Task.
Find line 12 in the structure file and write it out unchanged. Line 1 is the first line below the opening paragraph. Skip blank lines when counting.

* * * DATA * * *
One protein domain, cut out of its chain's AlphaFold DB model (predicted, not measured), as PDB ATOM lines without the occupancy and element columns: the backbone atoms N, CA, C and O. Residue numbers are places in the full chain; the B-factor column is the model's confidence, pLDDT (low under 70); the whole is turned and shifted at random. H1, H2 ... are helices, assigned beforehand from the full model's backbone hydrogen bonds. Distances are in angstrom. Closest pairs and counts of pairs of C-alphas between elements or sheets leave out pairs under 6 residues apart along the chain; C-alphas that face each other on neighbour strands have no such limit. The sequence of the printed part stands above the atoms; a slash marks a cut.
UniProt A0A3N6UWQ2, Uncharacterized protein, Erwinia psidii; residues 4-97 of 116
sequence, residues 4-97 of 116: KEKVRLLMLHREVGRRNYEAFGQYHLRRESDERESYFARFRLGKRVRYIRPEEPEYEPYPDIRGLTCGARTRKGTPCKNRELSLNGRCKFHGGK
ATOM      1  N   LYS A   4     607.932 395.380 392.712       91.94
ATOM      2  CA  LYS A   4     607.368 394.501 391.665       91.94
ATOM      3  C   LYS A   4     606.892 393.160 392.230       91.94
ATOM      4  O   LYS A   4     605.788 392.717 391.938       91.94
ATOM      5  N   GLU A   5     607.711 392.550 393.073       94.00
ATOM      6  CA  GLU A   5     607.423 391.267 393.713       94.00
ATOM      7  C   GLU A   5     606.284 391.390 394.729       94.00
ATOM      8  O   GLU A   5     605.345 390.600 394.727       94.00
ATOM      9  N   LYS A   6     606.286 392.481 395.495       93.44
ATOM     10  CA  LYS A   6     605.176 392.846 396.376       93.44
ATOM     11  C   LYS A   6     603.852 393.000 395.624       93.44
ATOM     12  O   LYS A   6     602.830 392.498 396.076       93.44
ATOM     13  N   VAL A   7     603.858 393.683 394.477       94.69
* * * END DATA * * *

ATOM     10  CA  LYS A   6     605.176 392.846 396.376       93.44